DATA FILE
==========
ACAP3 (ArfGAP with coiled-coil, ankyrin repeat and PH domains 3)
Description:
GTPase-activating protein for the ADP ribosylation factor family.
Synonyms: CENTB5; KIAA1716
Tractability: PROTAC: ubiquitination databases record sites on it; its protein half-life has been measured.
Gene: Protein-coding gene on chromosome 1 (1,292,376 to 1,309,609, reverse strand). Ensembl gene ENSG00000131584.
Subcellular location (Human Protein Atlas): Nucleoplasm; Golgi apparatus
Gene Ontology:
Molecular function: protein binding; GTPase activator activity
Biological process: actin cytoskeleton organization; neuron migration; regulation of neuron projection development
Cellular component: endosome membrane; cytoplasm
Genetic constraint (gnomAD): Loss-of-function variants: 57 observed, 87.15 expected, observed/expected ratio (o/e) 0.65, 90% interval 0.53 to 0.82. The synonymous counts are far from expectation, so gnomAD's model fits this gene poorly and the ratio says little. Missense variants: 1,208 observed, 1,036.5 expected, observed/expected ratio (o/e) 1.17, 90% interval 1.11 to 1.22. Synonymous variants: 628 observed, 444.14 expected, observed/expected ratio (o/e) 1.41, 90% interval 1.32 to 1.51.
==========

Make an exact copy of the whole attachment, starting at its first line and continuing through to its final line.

ACAP3 (ArfGAP with coiled-coil, ankyrin repeat and PH domains 3)
Description:
GTPase-activating protein for the ADP ribosylation factor family.
Synonyms: CENTB5; KIAA1716
Tractability: PROTAC: ubiquitination databases record sites on it; its protein half-life has been measured.
Gene: Protein-coding gene on chromosome 1 (1,292,376 to 1,309,609, reverse strand). Ensembl gene ENSG00000131584.
Subcellular location (Human Protein Atlas): Nucleoplasm; Golgi apparatus
Gene Ontology:
Molecular function: protein binding; GTPase activator activity
Biological process: actin cytoskeleton organization; neuron migration; regulation of neuron projection development
Cellular component: endosome membrane; cytoplasm
Genetic constraint (gnomAD): Loss-of-function variants: 57 observed, 87.15 expected, observed/expected ratio (o/e) 0.65, 90% interval 0.53 to 0.82. The synonymous counts are far from expectation, so gnomAD's model fits this gene poorly and the ratio says little. Missense variants: 1,208 observed, 1,036.5 expected, observed/expected ratio (o/e) 1.17, 90% interval 1.11 to 1.22. Synonymous variants: 628 observed, 444.14 expected, observed/expected ratio (o/e) 1.41, 90% interval 1.32 to 1.51.